Pulitzer Prize-winning poet and essayist William Stanley Merwin was known in the 1960s as an anti-war poet. Now an environmental activist, Merwin has published a new book of poems, The Shadow of Sirius, which addresses themes of memory and mortality.
Think of everything your brain processes in a single day: your breakfast, a stain on a book cover, a meeting at work. If you remembered all those things, your brain would reach capacity. Author and neuroscientist Penelope Lewis says sleep helps sort through the memories that are worth keeping.
For nearly 50 years, neuroscientist Suzanne Corkin worked with Henry Molaison, who lost most of his memory in 1953 after experimental surgery for severe seizures. Their work together taught us much of what we know today about memory, and she writes about Mollison and their work in her new book.
On Thursday, W.S. Merwin was named the 17th poet laureate of the United States. The two-time Pulitzer Prize winner, known for his environmental activism, joined Fresh Air's Terry Gross in 2008 for a discussion about memory, mortality and his writing process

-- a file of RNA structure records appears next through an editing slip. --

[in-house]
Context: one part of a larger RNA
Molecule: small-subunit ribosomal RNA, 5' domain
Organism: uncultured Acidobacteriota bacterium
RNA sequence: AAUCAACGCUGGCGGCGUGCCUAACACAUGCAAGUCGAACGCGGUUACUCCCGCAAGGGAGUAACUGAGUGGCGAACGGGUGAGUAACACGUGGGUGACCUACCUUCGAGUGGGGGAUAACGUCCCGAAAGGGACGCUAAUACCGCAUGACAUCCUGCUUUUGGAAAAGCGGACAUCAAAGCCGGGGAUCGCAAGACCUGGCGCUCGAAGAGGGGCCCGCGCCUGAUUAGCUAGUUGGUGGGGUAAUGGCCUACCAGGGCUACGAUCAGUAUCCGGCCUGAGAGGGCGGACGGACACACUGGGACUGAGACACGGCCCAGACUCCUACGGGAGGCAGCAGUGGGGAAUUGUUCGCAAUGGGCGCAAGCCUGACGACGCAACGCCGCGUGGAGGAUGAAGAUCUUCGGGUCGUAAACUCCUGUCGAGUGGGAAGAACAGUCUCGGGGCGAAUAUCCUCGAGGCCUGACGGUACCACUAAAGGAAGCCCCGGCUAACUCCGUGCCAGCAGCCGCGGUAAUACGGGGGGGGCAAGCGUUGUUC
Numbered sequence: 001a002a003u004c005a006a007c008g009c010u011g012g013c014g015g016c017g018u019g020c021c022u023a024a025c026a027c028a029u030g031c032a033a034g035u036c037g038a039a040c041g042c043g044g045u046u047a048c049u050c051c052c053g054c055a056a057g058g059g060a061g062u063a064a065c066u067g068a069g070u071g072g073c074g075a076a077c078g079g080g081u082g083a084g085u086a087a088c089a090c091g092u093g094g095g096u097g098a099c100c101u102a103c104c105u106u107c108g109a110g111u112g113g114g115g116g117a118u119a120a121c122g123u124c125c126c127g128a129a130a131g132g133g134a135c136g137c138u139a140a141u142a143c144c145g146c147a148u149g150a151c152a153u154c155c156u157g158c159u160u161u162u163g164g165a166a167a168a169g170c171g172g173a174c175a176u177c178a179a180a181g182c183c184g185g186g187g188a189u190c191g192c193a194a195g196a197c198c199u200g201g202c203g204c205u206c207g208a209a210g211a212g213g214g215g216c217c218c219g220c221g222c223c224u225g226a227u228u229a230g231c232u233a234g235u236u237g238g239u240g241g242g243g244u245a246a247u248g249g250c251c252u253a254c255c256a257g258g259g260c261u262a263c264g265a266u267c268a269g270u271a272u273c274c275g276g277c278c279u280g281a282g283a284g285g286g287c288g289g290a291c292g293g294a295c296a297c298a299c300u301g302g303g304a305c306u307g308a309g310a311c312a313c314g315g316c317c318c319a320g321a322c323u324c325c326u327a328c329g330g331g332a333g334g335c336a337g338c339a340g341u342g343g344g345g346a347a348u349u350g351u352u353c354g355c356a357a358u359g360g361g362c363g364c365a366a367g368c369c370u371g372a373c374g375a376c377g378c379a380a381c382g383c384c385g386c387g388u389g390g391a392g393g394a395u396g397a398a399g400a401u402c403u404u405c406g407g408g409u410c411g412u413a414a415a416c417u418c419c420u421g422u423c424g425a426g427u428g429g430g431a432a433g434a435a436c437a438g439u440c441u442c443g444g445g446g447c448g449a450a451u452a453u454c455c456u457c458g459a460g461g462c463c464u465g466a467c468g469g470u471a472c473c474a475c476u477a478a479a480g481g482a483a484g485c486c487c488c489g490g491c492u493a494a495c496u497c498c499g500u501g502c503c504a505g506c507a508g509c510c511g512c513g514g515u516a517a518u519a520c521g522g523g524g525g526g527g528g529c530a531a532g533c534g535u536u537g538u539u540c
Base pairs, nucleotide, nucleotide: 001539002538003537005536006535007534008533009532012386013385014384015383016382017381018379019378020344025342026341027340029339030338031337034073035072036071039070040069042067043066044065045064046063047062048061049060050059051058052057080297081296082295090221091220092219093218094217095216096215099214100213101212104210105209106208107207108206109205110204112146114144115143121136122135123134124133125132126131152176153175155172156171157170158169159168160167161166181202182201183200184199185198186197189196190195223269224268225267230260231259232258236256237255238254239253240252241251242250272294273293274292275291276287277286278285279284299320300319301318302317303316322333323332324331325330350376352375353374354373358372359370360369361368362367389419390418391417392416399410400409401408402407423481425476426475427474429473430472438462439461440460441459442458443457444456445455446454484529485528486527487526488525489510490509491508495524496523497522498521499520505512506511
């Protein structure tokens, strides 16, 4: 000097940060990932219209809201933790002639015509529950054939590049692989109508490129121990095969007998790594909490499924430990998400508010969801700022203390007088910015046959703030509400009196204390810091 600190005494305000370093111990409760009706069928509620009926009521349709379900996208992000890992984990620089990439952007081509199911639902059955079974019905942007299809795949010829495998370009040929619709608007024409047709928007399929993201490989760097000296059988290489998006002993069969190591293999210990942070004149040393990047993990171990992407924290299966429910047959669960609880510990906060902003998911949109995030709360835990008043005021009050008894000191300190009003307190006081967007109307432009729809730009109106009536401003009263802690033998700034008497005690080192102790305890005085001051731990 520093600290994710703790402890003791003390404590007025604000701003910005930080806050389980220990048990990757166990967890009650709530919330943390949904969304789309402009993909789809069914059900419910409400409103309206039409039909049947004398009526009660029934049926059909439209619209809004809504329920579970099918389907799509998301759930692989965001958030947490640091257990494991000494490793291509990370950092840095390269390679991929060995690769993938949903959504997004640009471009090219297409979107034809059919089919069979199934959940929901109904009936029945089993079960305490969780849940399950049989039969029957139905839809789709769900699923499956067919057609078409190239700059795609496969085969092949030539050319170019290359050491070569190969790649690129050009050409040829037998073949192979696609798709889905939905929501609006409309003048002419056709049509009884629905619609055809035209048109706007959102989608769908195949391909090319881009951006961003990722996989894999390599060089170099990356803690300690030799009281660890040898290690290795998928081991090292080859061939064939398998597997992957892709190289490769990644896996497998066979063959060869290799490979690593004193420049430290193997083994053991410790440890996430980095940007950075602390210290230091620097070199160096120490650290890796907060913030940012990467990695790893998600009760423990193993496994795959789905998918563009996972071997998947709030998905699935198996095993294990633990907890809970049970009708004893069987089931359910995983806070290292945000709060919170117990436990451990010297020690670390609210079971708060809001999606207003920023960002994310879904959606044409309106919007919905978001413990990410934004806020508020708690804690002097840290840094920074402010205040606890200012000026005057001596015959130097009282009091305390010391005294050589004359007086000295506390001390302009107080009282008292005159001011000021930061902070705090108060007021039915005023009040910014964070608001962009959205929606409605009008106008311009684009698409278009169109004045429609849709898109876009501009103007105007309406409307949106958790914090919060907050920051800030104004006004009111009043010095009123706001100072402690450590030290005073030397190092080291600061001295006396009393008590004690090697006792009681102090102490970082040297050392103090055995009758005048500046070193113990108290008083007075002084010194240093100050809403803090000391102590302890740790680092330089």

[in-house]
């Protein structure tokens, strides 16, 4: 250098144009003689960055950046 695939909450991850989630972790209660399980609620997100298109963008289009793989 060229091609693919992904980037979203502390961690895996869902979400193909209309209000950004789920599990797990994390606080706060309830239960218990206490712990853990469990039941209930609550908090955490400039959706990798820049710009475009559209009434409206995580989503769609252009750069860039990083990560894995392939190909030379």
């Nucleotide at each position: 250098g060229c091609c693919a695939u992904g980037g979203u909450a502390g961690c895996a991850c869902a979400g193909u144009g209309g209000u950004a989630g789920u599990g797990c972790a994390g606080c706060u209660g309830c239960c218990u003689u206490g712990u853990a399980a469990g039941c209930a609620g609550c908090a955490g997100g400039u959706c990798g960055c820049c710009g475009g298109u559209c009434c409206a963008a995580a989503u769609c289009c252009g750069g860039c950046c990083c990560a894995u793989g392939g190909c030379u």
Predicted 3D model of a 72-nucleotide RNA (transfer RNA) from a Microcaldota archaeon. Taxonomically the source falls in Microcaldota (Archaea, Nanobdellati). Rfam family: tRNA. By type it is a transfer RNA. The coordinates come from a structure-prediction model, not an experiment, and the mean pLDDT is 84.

Psychologist Daniel Schacter is the author of the new book The Seven Sins of Memory: How the Mind Forgets and Remembers. The book looks at memory loss and age, arguing that gaps in memory are normal if not necessary to a sharp mind. He's a Professor of Psychology at Harvard University.
His new film Memento, is about a man who is unable to make new memories since the violent murder of his wife. Now without a short term memory, he seeks to avenge her death. The movie stars Guy Pearce, with Carrie-Anne Moss and Joe Pantoliano. The script for Memento was based on a short story written by Johnathan Nolan, Christopher Nolan's brother. Memento is Christopher Nolan's second feature film; his first was the critically acclaimed 1998 film Following.
Specialist in memory and language disorders, Dr. Barry Gordon. His book is "Memory: Remembering and Forgetting in Everyday Life." It looks at recognition, recall, memory blocks and the effects of drugs. The book also gives tips to increasing memory recall and dispels some common myths about the brain and memory. Gordon is a behavior neurologist, cognitive neuroscientist and experimental psychologist at Johns Hopkins University. (Rebroadcast)
Professor of Psychology at Harvard, Daniel L. Schacter has studied memory for the past twenty years, the way the mind remembers. One chapter in his new book, "Searching for Memory: the brain, the mind, the past" is about the controversial issue of "repressed" memory.